A variety of talking drums are used in West Africa. A
set of three drums of different tones (such as the igbin)
can be used for a three-toned language. It is possible
also to vary the tone of a single drum by applying
pressure to the edge of the drum with one hand. But
the pressure drum, with its variable pitch, is especially adapted to drum language, and since it is carried by
a strap which fits over the shoulder, it is mobile. A
single drummer can walk about town drumming out
greetings to the people he meets. Groups of professional pressure drummers among the Yoruba spend a great
deal of time doing just this, drumming out the praises
and praise names of important people in town in return
for which they receive "dashes" or tips.
SIDE II, Bands 4,5,6,7,8,9. BATA DRUMS.
Bata are a special type of two-toned drums, believed
to be found only among the Yoruba, and used only for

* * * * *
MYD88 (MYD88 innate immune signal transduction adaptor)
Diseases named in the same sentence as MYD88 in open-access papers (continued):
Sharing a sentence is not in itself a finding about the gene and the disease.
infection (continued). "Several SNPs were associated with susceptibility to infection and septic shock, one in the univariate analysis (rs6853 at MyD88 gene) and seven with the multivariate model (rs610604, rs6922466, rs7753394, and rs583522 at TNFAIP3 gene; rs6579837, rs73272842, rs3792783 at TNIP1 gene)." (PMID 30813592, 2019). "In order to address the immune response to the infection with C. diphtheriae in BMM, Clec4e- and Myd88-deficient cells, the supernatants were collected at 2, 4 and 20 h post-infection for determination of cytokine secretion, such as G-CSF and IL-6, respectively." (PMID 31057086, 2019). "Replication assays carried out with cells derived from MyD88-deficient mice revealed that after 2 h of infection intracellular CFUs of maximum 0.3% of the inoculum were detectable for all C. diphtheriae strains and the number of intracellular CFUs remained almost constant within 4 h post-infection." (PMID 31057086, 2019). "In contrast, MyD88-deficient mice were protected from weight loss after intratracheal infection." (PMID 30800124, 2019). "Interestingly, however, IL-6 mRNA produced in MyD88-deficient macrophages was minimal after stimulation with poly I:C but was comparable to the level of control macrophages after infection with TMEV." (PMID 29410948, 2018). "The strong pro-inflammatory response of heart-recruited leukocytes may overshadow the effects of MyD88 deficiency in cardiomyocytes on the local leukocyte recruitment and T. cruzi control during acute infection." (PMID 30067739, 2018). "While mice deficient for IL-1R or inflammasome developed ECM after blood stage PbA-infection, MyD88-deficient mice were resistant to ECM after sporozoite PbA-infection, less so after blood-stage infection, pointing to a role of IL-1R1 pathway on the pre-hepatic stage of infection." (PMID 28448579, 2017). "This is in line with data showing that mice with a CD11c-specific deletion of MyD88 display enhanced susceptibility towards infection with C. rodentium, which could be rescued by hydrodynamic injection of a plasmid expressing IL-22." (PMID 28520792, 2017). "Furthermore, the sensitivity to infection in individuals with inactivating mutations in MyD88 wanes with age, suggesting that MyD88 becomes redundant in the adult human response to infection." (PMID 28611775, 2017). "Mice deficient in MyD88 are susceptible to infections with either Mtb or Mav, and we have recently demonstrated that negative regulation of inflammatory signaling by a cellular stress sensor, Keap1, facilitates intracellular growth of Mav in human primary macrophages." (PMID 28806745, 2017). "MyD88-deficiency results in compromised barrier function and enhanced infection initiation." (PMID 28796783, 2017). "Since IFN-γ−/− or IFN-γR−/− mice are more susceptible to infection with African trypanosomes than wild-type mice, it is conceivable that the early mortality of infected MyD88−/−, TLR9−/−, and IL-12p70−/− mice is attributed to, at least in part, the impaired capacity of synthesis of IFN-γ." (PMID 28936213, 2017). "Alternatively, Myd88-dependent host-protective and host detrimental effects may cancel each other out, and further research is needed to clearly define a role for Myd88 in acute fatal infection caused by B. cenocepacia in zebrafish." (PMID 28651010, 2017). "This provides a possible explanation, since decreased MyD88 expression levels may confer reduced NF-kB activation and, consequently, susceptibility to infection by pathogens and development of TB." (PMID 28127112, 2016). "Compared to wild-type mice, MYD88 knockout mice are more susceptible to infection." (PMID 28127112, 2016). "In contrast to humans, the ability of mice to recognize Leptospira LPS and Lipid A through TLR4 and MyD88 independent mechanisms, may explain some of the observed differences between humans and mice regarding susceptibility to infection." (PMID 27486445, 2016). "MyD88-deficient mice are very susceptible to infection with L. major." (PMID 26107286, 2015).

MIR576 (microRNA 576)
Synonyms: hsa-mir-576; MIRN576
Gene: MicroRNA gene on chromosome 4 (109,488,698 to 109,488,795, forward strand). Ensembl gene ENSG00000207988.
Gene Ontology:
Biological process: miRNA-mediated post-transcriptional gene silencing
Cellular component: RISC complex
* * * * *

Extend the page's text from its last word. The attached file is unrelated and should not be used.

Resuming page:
religious music. The bata drum has a wooden body in
the shape of a truncated cone, giving two heads of
different size and tone. The heads are fastened together with leather strips which are wrapped tightly
against the body of the drum with other leather strips,
tuning them tightly and giving a fixed tone which has a
metallic, bell-like quality. Small cast brass bells may
also be attached to batao Three drums make up the set
recorded here. The largest drum, known as iya ilu
("mother of the drums"), and the medium sized drum,
known as orne Ie , are held horizontally in front of the
drummer, who beats the smaller head with a leather
thong and the larger head with his hand. The smallest